Many of Antony's movements in the play result, then, from his impulsive attempts to retrieve that eminence which he regards as virtually synonymous with his being. Such is the reason for his hasty return to Rome, and again for his return to Egypt. During the prolonged process of his downfall, however, there is one sequence of scenes in which he momentarily conquers his characteristic oscillations of attitude and succeeds in becoming one with his image, in making it authentically present. These are the scenes just before and during the final battle which, as noted earlier, show a marked retardation in the usual accelerated pace of the action (IV.iv-v, vii-viii). No longer obsessed with the undeserved prosperity of the younger, luckier Caesar, Antony does not resort to the desperate bravado of challenging him to single combat, but instead, feeling the morning imbued with the “spirit of youth”, regards the coming battle with buoyant anticipation. With uncommon humility he acknowledges his past errors of strategy and assumes some of the blame for Enobarbus' defection. Towards Cleopatra and his followers he displays a spirited comradeship, showing no anxiety over the fidelity of the one, and freely praising the others for their deeds with none of that finicky concern for his own honor earlier ascribed to him by Ventidius. His speech is filled with the terms and attitudes of chivalry (“our gests”, “this great fairy”, “promises royal peril”, IV.xiii. 2, 12, 35), as though for him the battle were purely a matter of old-style heroism, uncontaminated by Caesarian Realpolitik. Antony's momentary triumph in the dual role of lover and warrior makes this the one point in the play, as Knight observes,3 where the two hitherto antagonistic values of Love and War converge and support one another.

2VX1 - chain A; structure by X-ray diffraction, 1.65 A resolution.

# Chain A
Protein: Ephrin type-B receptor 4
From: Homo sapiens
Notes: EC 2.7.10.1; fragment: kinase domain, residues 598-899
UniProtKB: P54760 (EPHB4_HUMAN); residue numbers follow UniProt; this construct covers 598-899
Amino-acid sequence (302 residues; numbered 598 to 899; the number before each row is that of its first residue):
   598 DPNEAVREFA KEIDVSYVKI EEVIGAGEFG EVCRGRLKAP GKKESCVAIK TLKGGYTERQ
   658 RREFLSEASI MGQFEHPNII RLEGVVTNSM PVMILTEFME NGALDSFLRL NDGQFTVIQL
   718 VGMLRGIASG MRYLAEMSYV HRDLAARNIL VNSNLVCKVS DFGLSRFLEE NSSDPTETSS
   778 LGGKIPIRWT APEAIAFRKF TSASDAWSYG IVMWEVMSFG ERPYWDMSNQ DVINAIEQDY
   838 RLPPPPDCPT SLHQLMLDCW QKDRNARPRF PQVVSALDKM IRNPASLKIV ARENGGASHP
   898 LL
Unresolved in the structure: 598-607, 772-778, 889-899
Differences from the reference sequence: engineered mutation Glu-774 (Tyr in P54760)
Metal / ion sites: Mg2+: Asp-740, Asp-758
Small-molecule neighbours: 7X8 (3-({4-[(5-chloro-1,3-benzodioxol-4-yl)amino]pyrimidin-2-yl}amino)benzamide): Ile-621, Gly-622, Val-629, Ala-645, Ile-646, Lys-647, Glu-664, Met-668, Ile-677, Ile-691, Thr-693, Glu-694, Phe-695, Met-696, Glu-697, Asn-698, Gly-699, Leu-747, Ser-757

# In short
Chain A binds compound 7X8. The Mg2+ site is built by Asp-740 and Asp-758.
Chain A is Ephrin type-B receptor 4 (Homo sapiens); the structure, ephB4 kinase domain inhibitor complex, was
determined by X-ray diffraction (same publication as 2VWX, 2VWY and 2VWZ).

But the scenes are already ironically undercut by the premonitions of doom conveyed through the mysterious music just preceding. The battle lost, Antony is thrust once again into his quandary of self-division by what he supposes to be the betrayal of Cleopatra and the thousands she draws after her. Owing to the “discandying” of their loyalty, he feels that his image has become as illusory as the evanescent forms of clouds at sunset: “here I am Antony, Yet cannot hold this visible shape …” (IV.xiv.13-14). Upon recovering himself in response to Cleopatra's supposed suicide, Antony looks upon death at first with joyful anticipation, as a means of escaping the entanglements of temporal existence into a realm of idyllic freedom, where he and Cleopatra will be the sole objects of “gazing” admiration (IV.xiv.44-54). But when he is actually dying and learns that Cleopatra is not waiting to meet him in the Elysian Fields, this attitude gives way to another: he comes to look upon death instead in its aspect of finality, as a means of fixing unalterably the “visible shape” he will hold in memory. Although Eros, his soldiers, and Cleopatra show that their devotion is as firm as ever, his main satisfaction is that in his suicide he has performed an entirely autonomous act of honor, “conquering” that self which had proved so difficult to hold intact at the latter end of his career.

Not Caesar's valor hath o'erthrown Antony,
But Antony's hath triumphed on itself.


As Antony approaches his end, the falling rhythms of his lines betray an enervation not merely physical but spiritual, a final loosening of the strain. The kiss he begs of Cleopatra is not the prelude to future voluptuousness beyond the grave—he assumes she will live after him—but simply the “poor last”. At the end he makes a final effort to fix himself in the memory of his audience, directing their attention away from the ignominious present to the resplendent past: